Getting to town today was 12 miles downhill. The first miles from the ridge were fairly flat and wide but the trail soon became recognisable as a descent into town. That is to say it narrowed to around 18 inches wide, cut into the side of a steep hill. Into Belden, the hill is densely forested and relatively humid, so for much of the hike I was doing the mosquito dance. Thankfully I was fairly fast and soon found myself crossing the railroad tracks and entering the small resort that passes for town.
I wandered through a campsite, which gave way to cabins and chalets and eventually a small row of buildings which housed the shop and restaurant. I had planned to call Brenda Braaten, a local trail angel, on arrival and ask to stay in her hiker annex, but it being only 10:30am it was a little early and I decided to eat breakfast first.
The bartender was wonderfully weird, but allowed me to sit at the bar and gave me a menu. By the time she finished chatting to other hikers and standing around gazing at each patron in turn, it was 11am which she said meant I had to pick from the lunch menu. I must have looked sufficiently horrified at this pronouncement that she relented and said I could still have breakfast. Oh and could I get my own coffee as the waitress serving the tables was super busy and she didn’t want to look after coffee as well as the bar? I was pretty happy to keep wandering into the kitchen servery when I wanted refills but it seemed an odd request.
I chatted to TreeHouse, Stretch and Motown as I ate my omelette and swapped trail stories. They are pretty laid back and would make a great new bubble but they stop in towns more often and for longer than I do so we might move at different speeds. I hope this isn’t the last time I see them. They had stayed in BeldenTown overnight in the camping area, hanging out at the bar during the day. It seemed fun but expensive so I called Brenda Braaten and arranged to meet her in an hour to be taken to Little Haven.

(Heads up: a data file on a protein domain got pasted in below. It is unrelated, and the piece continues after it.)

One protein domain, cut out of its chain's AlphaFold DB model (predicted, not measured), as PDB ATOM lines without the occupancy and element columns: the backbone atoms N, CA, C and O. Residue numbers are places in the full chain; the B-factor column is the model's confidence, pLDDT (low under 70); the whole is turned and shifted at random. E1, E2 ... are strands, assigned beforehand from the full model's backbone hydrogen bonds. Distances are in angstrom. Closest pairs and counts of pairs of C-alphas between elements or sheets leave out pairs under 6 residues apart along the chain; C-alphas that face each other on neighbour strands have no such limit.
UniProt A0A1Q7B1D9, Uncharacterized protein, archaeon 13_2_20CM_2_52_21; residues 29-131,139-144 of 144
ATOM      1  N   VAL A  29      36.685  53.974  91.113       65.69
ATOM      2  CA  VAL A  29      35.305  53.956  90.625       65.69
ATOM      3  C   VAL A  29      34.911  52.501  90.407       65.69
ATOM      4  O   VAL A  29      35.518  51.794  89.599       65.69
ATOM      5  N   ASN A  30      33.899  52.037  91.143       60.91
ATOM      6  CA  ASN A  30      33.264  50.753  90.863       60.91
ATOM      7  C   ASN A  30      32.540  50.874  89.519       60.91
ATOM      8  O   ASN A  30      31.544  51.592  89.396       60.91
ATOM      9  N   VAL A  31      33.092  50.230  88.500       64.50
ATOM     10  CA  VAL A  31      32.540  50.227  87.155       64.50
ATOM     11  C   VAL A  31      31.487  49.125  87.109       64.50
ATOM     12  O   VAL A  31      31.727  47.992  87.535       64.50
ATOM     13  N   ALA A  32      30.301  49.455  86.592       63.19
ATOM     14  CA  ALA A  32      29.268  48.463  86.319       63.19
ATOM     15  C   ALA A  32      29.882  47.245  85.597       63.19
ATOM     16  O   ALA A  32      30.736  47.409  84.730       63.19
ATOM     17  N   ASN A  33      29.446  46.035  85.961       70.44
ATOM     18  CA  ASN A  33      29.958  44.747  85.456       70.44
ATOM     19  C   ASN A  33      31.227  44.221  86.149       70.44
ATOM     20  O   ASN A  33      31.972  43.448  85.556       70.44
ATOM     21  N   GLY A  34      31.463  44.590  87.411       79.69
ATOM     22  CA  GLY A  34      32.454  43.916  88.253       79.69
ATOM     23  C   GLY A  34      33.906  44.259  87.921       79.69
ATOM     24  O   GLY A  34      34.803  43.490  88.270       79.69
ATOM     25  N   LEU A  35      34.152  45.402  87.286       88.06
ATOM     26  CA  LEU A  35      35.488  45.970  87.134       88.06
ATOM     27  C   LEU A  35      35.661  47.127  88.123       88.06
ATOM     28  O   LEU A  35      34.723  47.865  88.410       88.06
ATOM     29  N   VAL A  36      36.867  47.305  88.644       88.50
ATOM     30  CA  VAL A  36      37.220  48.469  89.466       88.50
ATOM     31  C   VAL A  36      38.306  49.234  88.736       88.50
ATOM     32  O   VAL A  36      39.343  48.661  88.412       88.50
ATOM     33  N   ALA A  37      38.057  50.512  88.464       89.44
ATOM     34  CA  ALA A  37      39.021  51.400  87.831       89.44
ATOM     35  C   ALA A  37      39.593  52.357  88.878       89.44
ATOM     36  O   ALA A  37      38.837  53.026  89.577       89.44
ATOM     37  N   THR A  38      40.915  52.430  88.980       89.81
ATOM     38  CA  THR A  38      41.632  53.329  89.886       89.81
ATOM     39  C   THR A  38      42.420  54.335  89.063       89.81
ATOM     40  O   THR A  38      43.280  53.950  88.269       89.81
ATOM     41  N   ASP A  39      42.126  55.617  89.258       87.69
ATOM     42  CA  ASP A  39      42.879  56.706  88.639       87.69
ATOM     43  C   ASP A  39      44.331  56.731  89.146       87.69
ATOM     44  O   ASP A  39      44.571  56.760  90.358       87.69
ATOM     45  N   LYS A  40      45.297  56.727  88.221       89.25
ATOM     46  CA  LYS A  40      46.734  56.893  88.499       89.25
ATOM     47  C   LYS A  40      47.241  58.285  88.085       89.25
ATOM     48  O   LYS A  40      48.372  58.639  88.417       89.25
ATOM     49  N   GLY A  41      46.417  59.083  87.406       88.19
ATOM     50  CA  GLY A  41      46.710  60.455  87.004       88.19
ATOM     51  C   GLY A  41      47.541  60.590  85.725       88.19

The Braatens have set up their hiker annex with everything a hiker could need and it runs with military precision. They have town clothes for use whilst you’re doing laundry, proper beds, kitchen and shower. I helped Brenda fold some clean laundry and then went about my chores. Soon after I’d showered and started to kick back and read “Freakonomics” from the bookshelf, Laurie Braaten arrived home with Chug in tow! He has decided to come back to the trail and preferred to skip 200 miles and rejoin me than to go back at Echo Lake and hike alone. So I have a hiking buddy once more! We wandered a quarter mile down the road to the rather bizarre Caribou Crossroads, which serves as post office, store and campsite in one, to get some dinner and were rewarded with some rather good burgers. They are perfect town food, fatty and high in meat protein both of which are hard to get on trail. We waited in the small cafe until my laundry was done, then headed back to Little Haven.
The Braatens have several board games in the hiker annex and we entertained ourselves that evening with Boggle, switching to Scrabble when we tired of the rattling sound. Over the course of the evening several new guests arrived; Doc who I haven’t seen since Big Bear, TikiMon and Van Gogh. However Brenda turned away the people who showed up a little drunk after hours and told us we should do the same if anyone else arrived. She explained her rules to everyone and threatened to shut down if she woke up to vomit on the deck. It’s entirely fair, and we promised to look after the place for the night. It’s sad that there are these threats to trail angels. People expecting hotel service from someone allowing them into their home. Especially with the number of hikers increasing, providing an oasis like Little Haven is becoming a mammoth task, and it must be tiring. The pleasure of meeting hikers and sharing stories has to outweigh the hassle of hosting them, and we have to make sure that we do everything possible to ensure it. We left a note for Brenda and Laurie as well as donations in the donation jar and made sure our beds were changed and the place was tidy before we left. Hopefully we can leave the feeling that hikers are respectful and pleasant rather than entitled and rude. It would be a shame if the class of 2016 all had to stay in the Belden resort with the weekend raves.
Camping: Mile 1288, Little Haven (not camping)